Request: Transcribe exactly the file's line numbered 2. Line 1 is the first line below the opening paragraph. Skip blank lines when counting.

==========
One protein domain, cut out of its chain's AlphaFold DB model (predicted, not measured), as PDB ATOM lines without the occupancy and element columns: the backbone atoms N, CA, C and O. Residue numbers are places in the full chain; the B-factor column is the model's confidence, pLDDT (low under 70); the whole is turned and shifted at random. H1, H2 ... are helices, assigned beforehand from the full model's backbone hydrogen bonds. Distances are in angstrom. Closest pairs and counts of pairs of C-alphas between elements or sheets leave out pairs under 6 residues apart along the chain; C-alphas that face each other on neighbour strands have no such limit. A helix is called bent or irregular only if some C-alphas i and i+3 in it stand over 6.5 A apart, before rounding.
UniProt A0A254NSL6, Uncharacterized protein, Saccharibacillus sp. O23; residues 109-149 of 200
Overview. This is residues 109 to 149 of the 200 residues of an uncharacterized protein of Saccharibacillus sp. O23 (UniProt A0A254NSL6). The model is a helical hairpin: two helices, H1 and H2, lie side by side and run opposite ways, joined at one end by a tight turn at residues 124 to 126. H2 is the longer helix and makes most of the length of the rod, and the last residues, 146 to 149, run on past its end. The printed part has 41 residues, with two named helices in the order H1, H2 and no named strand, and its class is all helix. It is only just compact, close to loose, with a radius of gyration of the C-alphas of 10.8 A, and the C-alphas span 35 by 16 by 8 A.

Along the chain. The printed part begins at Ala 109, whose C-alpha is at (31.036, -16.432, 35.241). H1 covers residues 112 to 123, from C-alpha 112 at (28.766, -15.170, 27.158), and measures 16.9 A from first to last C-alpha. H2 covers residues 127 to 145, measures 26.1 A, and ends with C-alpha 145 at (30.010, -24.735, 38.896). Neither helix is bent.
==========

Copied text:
Overview. This is residues 109 to 149 of the 200 residues of an uncharacterized protein of Saccharibacillus sp. O23 (UniProt A0A254NSL6). The model is a helical hairpin: two helices, H1 and H2, lie side by side and run opposite ways, joined at one end by a tight turn at residues 124 to 126. H2 is the longer helix and makes most of the length of the rod, and the last residues, 146 to 149, run on past its end. The printed part has 41 residues, with two named helices in the order H1, H2 and no named strand, and its class is all helix. It is only just compact, close to loose, with a radius of gyration of the C-alphas of 10.8 A, and the C-alphas span 35 by 16 by 8 A.